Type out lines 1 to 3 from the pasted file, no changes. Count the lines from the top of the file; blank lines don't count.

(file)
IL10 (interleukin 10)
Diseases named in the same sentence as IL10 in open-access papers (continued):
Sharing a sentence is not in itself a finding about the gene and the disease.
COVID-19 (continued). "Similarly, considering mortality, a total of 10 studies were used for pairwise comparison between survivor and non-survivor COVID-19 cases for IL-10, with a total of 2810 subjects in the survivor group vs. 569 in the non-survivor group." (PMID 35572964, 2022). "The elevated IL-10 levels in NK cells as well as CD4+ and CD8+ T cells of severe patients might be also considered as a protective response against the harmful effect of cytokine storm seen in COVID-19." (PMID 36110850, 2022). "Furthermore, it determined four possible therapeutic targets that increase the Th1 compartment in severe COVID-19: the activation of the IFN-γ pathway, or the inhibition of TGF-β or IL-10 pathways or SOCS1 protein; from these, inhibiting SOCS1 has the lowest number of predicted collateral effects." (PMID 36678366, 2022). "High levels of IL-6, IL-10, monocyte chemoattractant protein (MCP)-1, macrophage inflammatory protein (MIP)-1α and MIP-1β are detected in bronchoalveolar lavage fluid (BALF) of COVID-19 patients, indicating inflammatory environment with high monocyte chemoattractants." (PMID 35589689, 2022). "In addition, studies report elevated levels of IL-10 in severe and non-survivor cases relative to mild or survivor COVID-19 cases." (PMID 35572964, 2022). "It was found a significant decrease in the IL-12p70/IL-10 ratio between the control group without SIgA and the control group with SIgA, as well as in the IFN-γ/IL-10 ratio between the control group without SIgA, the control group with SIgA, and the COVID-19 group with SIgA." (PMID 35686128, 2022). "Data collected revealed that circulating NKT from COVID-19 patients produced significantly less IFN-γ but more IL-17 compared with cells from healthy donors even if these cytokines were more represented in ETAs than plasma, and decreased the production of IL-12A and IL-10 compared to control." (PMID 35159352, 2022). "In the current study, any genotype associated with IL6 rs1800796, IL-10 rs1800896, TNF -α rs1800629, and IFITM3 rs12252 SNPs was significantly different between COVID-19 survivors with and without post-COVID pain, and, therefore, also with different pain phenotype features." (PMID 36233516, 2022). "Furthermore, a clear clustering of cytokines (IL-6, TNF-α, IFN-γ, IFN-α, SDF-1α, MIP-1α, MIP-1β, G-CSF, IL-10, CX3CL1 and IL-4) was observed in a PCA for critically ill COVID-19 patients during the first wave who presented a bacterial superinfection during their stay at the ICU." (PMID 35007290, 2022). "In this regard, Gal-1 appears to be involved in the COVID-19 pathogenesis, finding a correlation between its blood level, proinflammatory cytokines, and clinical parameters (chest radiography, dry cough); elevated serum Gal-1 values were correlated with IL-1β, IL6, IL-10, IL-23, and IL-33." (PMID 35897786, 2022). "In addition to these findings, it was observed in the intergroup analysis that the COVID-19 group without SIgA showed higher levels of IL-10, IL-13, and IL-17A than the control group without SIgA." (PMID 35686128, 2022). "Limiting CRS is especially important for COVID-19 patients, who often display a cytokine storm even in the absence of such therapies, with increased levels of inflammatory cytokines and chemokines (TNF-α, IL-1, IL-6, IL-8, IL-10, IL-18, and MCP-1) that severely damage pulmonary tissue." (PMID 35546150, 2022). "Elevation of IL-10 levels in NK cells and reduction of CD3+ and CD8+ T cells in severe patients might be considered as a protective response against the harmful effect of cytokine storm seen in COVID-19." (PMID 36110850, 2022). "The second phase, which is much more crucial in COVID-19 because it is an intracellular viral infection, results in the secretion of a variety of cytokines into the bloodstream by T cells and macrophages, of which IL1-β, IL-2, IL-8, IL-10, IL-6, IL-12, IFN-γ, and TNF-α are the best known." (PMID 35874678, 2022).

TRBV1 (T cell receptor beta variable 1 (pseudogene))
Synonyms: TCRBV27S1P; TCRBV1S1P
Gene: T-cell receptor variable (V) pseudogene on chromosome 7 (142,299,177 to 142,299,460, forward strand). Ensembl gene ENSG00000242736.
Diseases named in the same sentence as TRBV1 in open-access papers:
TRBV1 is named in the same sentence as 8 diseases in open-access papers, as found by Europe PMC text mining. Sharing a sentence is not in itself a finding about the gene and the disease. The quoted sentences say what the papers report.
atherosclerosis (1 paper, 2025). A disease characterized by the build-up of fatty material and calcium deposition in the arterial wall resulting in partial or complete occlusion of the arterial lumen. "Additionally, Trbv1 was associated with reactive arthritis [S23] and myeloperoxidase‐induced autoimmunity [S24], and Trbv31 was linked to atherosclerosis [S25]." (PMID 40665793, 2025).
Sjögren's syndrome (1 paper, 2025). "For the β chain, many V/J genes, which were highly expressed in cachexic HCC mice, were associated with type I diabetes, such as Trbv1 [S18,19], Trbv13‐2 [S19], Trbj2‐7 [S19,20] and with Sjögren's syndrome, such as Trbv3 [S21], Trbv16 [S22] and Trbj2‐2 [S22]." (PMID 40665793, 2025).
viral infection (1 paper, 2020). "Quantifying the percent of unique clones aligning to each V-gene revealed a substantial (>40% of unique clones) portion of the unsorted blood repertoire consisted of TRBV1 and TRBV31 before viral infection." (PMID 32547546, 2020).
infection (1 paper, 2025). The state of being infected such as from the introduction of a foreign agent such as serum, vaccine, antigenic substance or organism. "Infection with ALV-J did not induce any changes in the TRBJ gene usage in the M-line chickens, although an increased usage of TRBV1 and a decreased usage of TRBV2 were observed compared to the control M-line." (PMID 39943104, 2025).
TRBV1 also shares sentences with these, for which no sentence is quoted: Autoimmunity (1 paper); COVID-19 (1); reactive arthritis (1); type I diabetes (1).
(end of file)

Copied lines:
IL10 (interleukin 10)
Diseases named in the same sentence as IL10 in open-access papers (continued):
Sharing a sentence is not in itself a finding about the gene and the disease.